We can confidently posit that if resources were unlimited in quantity, then people would generally consume large amounts of them today in a quest to satisfy desires in the here and now. Unfortunately, resources are scarce, and left unrestrained, human efforts to satisfy desires in the here and now would deplete supply--leaving the future a barren place indeed.

Resources must therefore be economized, or rationed, so that a balance is struck between consumption today and adequately preparing a decent standard of living for tomorrow.

Unhampered markets offer an effective means for striking this balance--a means centered around the pricing mechanism. Prices provide signals that encourage various behaviors. High prices encourage supply and discourage demand. Low prices discourage supply and encourage demand.

The ebb and flow of human behavior, reflected in cycles of optimism/pessimism and of greed/fear, are kept in check by prices that periodically serve to restrain overconsumption today so that some resources can be invested in producing more resources for tomorrow.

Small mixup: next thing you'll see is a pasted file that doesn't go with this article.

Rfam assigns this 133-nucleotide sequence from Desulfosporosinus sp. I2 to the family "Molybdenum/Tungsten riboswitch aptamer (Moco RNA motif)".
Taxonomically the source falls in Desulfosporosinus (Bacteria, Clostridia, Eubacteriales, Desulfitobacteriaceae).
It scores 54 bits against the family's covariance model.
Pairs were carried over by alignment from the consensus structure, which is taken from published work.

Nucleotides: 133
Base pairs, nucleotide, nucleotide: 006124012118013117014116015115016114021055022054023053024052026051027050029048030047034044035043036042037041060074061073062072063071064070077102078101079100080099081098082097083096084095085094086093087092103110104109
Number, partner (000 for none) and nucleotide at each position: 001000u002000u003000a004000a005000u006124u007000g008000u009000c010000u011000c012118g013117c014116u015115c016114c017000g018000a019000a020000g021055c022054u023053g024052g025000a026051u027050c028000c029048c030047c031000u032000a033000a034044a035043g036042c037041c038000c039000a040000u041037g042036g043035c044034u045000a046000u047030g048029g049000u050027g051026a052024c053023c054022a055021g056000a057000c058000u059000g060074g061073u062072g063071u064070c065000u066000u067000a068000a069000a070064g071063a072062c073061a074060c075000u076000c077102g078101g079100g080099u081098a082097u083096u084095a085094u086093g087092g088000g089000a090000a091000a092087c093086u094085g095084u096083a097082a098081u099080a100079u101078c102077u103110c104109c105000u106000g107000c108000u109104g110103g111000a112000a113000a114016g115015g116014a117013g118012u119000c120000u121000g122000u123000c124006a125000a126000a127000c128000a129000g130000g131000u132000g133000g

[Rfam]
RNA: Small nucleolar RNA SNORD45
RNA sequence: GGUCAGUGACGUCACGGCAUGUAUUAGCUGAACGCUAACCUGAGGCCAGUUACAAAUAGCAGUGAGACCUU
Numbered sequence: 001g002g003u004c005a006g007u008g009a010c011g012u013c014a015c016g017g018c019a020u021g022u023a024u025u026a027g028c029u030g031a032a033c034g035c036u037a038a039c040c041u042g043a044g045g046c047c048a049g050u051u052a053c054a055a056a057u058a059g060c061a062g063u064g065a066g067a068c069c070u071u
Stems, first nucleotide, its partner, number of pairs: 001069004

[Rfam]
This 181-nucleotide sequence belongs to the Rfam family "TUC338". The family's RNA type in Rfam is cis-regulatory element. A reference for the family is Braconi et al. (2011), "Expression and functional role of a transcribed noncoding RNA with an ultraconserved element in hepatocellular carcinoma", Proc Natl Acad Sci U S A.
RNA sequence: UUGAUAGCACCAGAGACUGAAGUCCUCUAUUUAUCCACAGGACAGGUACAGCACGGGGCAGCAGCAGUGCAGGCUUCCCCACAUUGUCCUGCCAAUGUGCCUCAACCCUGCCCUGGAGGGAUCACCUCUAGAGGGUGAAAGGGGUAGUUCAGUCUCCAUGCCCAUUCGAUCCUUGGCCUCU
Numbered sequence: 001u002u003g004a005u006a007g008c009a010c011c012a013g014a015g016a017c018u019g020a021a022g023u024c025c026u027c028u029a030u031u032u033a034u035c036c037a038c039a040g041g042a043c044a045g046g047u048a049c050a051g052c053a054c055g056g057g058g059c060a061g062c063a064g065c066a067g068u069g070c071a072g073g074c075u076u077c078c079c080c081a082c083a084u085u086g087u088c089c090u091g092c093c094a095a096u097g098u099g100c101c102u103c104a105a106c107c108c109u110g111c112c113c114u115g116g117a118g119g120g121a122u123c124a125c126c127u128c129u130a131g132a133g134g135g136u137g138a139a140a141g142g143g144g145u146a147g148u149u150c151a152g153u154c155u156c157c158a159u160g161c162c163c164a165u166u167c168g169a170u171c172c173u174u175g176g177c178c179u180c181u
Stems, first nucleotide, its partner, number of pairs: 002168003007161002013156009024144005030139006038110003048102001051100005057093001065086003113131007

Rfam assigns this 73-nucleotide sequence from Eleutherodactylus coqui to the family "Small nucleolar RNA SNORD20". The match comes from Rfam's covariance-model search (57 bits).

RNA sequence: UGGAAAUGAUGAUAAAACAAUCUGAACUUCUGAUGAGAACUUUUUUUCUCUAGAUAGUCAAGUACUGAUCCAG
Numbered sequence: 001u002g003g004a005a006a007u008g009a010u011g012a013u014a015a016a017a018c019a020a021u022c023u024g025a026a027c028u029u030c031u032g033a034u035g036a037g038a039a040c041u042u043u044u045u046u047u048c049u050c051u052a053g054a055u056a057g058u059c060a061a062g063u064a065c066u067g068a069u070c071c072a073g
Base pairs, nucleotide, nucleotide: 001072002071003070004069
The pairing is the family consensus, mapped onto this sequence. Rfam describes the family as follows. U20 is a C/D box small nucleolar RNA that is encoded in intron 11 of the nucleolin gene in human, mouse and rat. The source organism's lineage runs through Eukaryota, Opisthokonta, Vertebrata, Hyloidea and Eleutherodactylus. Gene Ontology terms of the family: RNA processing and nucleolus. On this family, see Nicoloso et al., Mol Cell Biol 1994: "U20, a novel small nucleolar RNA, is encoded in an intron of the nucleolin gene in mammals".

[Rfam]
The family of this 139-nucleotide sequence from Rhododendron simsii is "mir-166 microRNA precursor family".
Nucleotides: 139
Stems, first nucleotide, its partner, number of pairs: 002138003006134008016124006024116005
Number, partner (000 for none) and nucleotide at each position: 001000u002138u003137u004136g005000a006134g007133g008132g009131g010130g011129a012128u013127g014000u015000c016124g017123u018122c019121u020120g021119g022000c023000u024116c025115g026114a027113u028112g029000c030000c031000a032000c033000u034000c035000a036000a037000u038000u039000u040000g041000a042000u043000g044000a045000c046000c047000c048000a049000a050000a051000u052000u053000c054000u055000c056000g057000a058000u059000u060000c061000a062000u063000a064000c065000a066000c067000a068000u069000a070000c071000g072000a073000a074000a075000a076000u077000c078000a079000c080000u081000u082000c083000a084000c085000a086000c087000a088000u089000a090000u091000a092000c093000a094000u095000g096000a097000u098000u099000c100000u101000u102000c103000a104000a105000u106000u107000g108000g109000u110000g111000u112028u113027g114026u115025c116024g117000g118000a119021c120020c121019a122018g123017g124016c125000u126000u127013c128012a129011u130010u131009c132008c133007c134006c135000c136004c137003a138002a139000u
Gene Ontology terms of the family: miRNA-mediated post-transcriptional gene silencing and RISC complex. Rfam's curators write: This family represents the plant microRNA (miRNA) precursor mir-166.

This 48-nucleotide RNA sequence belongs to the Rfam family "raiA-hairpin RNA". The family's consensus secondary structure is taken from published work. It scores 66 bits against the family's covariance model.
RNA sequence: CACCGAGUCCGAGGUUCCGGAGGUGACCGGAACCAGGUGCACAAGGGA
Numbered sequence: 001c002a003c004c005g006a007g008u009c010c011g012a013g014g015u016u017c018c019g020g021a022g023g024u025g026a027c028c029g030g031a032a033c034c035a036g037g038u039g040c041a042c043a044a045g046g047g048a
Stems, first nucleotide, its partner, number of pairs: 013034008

Businesses invest in future supply when economic calculation enabled by the pricing mechanism suggests attractive reward per unit of capital (i.e., saved economic resources) put at risk.

Hampered markets destroy the signalling value of prices. A primary price manipulated by bureaucrats in hampered markets is the price of money and credit. Because of high time preference, there is constant political pressure to suppress the price of money and credit below the unhampered market value. This is because artificially low prices of money and credit facilitate living larger in the present. However, excessive borrrowing of resources for both consumption and investment purposes is likely to result in fewer resources available for future demand and supply needs. For example, borrowers are burdened with debt that must be repaid out of future income.